The climate crisis is changing the world as we know it. Even if children are the least responsible for the climate crisis, they are at the forefront of fighting against this crisis which is most than all a children’s rights crisis. With the publication of General Comment No. 26 (GC26), the United Nations Committee on the Rights of the Child has listened to the calls of children and young people, and it has adopted some measures to call States to fight against the climate crisis along with its national children citizens.
“Our house is on fire”: the effects of climate change
It was the slogan proclaimed by Greta Thunberg in her powerful speech to world leaders at Davos in 2019 (Friis, 2023). Indeed, the climate crisis is changing the world as we know it. The scorching summer of 2023 will be remembered as the hottest on record. Italy sweltered at a scorching 48 degrees Celsius, while wildfires continued to spread across Southern Europe.
The northern Atlantic’s temperature has exceeded scientists’ expectations, and the planet is reeling from the brutal impacts of heat, leading to the tragic loss of millions of lives (Friis, 2023). More recently, in September 2023, climate change has shown its harmful effects in Greece and Libya, where the Daniel storm caused thousands of deaths and wounded (Niranjan, 2023).
Children are the least responsible for the climate crisis but suffer most from its consequences. Every year 1.7 million children under the age of five lose their lives due to avoidable environmental damage (UNICEF, 2023).
Millions more are being forced to leave their homes, missing out on school and suffering from disease (General Comment, General Comment No. 26, 2023). Moreover, research shows that the millions of children born in the last year will face on average 2-7 times more extreme weather events than their grandparents – that means more heatwaves, flooding, droughts, crop failures and wildfires (Save the Children, 2021).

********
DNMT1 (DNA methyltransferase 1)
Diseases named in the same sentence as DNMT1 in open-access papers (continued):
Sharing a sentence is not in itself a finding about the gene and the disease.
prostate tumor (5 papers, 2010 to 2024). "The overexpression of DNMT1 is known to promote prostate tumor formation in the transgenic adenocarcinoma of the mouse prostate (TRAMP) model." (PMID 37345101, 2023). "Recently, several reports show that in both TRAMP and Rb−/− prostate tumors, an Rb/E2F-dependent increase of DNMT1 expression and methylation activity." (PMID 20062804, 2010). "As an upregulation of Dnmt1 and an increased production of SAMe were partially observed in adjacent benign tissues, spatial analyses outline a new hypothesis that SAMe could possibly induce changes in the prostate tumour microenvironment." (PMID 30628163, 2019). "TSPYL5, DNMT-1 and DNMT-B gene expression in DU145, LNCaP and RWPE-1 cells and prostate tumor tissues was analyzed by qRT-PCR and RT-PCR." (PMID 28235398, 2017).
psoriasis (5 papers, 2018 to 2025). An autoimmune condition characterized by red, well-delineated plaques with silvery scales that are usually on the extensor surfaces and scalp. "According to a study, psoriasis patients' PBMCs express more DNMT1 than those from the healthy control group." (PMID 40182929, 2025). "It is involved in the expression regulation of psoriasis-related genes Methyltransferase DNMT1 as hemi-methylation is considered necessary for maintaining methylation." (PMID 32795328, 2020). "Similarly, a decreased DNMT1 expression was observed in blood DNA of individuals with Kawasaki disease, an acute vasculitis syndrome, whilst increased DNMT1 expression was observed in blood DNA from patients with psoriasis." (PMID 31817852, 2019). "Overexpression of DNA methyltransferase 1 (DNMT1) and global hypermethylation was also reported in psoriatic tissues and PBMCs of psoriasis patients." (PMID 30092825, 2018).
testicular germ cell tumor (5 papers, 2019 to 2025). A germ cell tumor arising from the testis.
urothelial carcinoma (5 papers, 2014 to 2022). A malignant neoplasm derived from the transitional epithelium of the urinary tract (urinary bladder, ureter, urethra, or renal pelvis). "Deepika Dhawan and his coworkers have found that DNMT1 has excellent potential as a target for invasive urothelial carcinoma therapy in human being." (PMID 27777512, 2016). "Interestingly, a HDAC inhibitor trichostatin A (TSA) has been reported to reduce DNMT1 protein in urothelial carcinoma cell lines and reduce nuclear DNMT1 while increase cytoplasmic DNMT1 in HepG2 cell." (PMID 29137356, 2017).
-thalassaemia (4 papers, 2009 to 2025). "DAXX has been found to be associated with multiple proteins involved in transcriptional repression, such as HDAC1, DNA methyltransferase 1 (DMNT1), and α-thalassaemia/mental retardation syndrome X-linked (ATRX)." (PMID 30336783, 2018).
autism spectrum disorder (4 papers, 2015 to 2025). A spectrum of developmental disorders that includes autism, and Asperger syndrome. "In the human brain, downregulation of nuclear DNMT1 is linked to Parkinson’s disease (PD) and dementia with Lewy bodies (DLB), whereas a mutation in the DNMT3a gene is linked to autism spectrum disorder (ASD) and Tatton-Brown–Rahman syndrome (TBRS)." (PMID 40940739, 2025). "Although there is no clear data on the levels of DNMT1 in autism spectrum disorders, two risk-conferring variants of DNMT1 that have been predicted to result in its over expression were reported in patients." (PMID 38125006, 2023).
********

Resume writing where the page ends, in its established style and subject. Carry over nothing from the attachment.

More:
The impact of climate change on children’s mental health: the “eco-anxiety”
The climate crisis has also an impact on the mental health of children and young people. It is called “eco-anxiety” and it is the chronic fear of environmental doom which affects young people. Although not yet considered a diagnosable condition, the recognition of eco-anxiety and its complex psychological effects is on the rise (Gregory, 2021).
According to a survey conducted by a group of child psychiatrists in England in 2020, more than half (57 percent) (47 of the 82 who replied) of the children and young people involved felt distressed about the climate crisis and the state of the environment. Moreover, a recent international survey of climate anxiety in young people aged 16 to 25 showed that the psychological burdens of the climate crisis were profoundly affecting huge numbers of these young people around the world (Gregory, 2021). Similar global studies also show that some children even struggle to sleep due to their concerns (Friis, 2023).
Research offered insights into how young people’s emotions were linked with their feelings of betrayal and abandonment by governments and adults. Governments were seen as failing to respond adequately, leaving young people with “no future” and “humanity doomed” (Gregory, 2021). The feeling of powerlessness is also fuelled by the fact that children and young people are under-represented in all decision-making processes on environmental policy (UNICEF, 2023).
Around the world, children are taking bold action to stand up for their rights and for the climate. They have organised climate strikes, school strikes, petitions, and campaigns to demand action from their governments. It is essential that adults give children a seat at the table and listen to their innovative solutions to tackling the climate crisis (Save the Children, 2021).
Why was GC26 needed?